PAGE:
Author Topic: Homemade marking dye  (Read 3076 times)

Offline Toolshed

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Homemade marking dye
« on: June 22, 2016, 12:47:48 PM »
Running this one by the folks here.  I am getting ready to start casting my Gingery Milling Machine parts.  Hopefully will have something to show soon.

Anyway, not wanting to spend half a paycheck (so it seems) on some professional marking fluid, I have decided to TRY making some.

Lo and behold I had a pack of black RIT dye lying around, as well as some denatured alcohol.

Mixed those two together and I do believe I have made some very inexpensive marking fluid.  It seems to have worked well on the different surfaces I have tried it on. 

I have to admit the stuff is a bloody nightmare on skin.  Also not sure on cleanup, though I know denatured does work.

I have used regular 'magic markers' before, but I tend to go through a lot of those it seems (sure, leave a cap off for a few....)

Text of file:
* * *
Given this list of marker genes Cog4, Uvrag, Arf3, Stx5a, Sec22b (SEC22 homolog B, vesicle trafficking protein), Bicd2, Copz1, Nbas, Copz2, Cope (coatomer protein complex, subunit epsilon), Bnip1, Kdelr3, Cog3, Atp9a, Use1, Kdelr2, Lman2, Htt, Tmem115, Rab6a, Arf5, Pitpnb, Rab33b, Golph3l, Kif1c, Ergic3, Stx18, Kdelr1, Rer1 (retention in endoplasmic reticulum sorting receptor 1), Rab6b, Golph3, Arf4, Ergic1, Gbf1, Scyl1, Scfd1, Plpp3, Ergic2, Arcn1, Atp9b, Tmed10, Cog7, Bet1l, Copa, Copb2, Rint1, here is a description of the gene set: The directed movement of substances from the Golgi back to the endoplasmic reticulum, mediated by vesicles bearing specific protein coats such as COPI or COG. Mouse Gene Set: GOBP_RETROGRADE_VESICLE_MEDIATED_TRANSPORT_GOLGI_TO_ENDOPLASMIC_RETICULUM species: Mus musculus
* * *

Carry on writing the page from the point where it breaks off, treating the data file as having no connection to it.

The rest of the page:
Anyone else have experience with marking dyes and such they'd like to share?? 

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Offline efrench

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Re: Homemade marking dye
« Reply #1 on: June 22, 2016, 01:27:41 PM »
Have you tried Prussian Blue from an artists' supply store?

Offline nrml

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Re: Homemade marking dye
« Reply #2 on: June 24, 2016, 03:09:34 PM »
I haven't tried it as layout fluid yet, but I use a tiny dab of nail varnish on nuts and bolts to serve as a visual indicator of loosening.

Cheap nail polish either neat or thinned out with a suitable solvent should adhere well, is non toxic and can be removed easily with acetone, You can get it in lots of different colours too.
« Last Edit: June 24, 2016, 04:29:04 PM by nrml »

Offline NormanV

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Re: Homemade marking dye
« Reply #3 on: June 24, 2016, 03:35:42 PM »
Prussian blue dries very slowly and is best used as an indicator when scraping a surface. I've used ordinary gloss paint for this, it does the job but is very messy.

Offline borriss

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Re: Homemade marking dye
« Reply #4 on: June 25, 2016, 05:53:45 AM »
What I have found works well is a mixture of old ballpoint pen ink mixed with methylated spirits with a few flakes of shellac added.
Make the recipe to suit how light or dark you need by varying the constituents.
Store in a sealed bottle with a small paint brush jammed in the lid.
Good luck.